This edition covers developments between 1 November and 30 November.


FATF Reviewing Its Recommendations to Increase Transparency

On 3 November, the Financial Action Task Force (FATF) of the Organisation for Economic Co-operation and Development published a speech given by Paul Vlaanderen, FATF President, on 30 October, entitled “The Need for Enhanced Transparency”. The speech focused on the need, emphasised by the current global financial crisis, to ensure that the vital parts of the FATF standards which are linked to transparency issues are fully effective. President Vlaanderen stated that FATF is reviewing three transparency related issues:

  • Customer due diligence obligations and beneficial ownership—One of the main principles of the FATF standards is the obligation for financial institutions to identify their customers and any underlying beneficial owners. FATF is now considering whether its current standards are still the best tool for providing maximum customer transparency. 
  • Transparency of legal persons and legal arrangements—FATF will seek to improve the transparency of such persons and arrangements. This should provide regulatory and supervisory agencies with better and more timely access to beneficial ownership information. 
  • Financial institution secrecy laws and cross-border exchange of information—FATF will examine whether certain categories of laws potentially inhibit the implementation of the FATF recommendations.

To read the speech in full, click here.


Regal Petroleum Plc Fined £600,000 by LSE

On 17 November, the London Stock Exchange (LSE) fined Regal Petroleum plc (Regal), a company listed on the Alternative Investment Market (AIM), the LSE’s secondary market, £600,000. The sanction was imposed for numerous serious breaches of AIM’s rules.

In particular it was found that on 11 separate occasions, Regal breached AIM Rule 9 by failing to take reasonable care to ensure that its announcements were not misleading, false or deceptive and did not omit material information. In a period running from 2003 to 2005, Regal had made a series of announcements to the market about a drilling opportunity in the Aegean Sea. During this period Regal’s share price rose by almost 500% and it raised over £100 million through three separate placings on AIM. In May 2005, Regal announced that following testing on the drilling opportunity, the well was “non-commercial”. As a result Regal’s share price immediately fell by 61% amid significant press coverage, and the LSE initiated an investigation. The fine imposed is the highest in the history of AIM.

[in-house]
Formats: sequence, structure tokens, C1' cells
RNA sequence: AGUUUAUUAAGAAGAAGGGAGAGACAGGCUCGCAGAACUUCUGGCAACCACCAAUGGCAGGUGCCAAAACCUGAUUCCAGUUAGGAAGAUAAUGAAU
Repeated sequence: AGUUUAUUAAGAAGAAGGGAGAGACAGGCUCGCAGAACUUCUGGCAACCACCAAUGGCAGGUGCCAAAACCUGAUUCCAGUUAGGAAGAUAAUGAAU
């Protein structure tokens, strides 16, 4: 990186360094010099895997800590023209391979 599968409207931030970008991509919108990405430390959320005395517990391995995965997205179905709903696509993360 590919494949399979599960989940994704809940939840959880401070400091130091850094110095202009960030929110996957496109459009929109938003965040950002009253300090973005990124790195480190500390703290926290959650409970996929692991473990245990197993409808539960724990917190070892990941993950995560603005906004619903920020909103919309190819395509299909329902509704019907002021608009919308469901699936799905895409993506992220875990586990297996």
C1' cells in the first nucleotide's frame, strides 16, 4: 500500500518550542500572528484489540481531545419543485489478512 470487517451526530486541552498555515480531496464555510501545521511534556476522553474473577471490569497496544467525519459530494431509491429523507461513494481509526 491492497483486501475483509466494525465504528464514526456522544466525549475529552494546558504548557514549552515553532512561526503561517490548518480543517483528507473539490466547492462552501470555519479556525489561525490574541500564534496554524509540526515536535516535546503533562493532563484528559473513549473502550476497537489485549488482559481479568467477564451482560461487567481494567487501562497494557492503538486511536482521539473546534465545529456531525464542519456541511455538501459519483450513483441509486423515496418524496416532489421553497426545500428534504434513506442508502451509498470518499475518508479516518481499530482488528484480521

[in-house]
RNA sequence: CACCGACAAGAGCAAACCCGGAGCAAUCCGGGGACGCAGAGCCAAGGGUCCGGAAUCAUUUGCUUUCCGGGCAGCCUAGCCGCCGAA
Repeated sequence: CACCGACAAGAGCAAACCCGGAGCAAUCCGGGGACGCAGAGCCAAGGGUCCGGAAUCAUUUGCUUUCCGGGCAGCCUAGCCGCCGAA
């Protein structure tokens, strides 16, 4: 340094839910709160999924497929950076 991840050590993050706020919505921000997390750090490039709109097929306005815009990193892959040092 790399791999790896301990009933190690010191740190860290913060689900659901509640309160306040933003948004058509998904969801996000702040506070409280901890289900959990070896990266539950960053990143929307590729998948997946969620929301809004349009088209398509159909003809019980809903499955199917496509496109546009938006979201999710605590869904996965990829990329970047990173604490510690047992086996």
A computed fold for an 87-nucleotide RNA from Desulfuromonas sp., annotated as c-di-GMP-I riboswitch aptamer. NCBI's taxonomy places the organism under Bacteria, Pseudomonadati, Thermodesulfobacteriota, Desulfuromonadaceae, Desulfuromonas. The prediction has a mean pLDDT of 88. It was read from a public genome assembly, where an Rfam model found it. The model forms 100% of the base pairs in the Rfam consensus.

To read the LSE’s announcement in full, click here.

FSA Fines Former Stockbroker £24,000 for Market Abuse

On 17 November, the Financial Services Authority (FSA) published the final notice which it has issued to Alexei Krilov-Harrison, a former stockbroker at Pacific Continental Securities UK Ltd. The FSA has fined Mr. Krilov-Harrison £24,000 for market abuse relating to the use of inside information.

The FSA had found that Mr. Krilov-Harrison had received inside information about a publicly traded company relating to a major contract it was about to sign. During the 24 hours following receipt of this information, Mr. Krilov-Harrison encouraged several of his clients to invest in the company using the inside information as a sales tactic. The FSA found that Mr. Krilov-Harrison’s actions were deliberate and motivated by a desire for profit. 

To read the FSA’s notice in full, click here.

Government Announces Financial Services Bill

A new Financial Services Bill is one of the measures announced by the Government for the new parliamentary session. The main elements of the Bill announced on 19 November include:

  • the establishment of a new Council for Financial Stability to be comprised of the Treasury, the Bank of England and the FSA;